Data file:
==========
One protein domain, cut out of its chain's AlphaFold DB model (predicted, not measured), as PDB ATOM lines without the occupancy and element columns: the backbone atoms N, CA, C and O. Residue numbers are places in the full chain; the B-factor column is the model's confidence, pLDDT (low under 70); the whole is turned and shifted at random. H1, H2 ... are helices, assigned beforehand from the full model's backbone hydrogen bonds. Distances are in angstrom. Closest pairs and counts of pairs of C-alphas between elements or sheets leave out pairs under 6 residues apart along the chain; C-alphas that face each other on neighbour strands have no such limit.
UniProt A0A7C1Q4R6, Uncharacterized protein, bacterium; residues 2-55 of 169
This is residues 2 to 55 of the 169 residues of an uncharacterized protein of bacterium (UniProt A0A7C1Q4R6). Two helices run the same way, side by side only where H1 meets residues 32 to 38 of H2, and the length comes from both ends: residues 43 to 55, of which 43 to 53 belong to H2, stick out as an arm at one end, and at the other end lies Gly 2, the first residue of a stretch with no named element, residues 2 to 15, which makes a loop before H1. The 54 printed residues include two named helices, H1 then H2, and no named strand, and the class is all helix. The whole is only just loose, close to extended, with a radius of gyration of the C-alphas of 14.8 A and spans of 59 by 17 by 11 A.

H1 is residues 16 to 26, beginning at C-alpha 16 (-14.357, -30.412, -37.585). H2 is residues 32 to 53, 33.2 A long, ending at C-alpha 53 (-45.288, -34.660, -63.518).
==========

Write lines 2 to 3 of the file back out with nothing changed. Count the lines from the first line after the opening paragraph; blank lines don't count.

This is residues 2 to 55 of the 169 residues of an uncharacterized protein of bacterium (UniProt A0A7C1Q4R6). Two helices run the same way, side by side only where H1 meets residues 32 to 38 of H2, and the length comes from both ends: residues 43 to 55, of which 43 to 53 belong to H2, stick out as an arm at one end, and at the other end lies Gly 2, the first residue of a stretch with no named element, residues 2 to 15, which makes a loop before H1. The 54 printed residues include two named helices, H1 then H2, and no named strand, and the class is all helix. The whole is only just loose, close to extended, with a radius of gyration of the C-alphas of 14.8 A and spans of 59 by 17 by 11 A.

H1 is residues 16 to 26, beginning at C-alpha 16 (-14.357, -30.412, -37.585). H2 is residues 32 to 53, 33.2 A long, ending at C-alpha 53 (-45.288, -34.660, -63.518).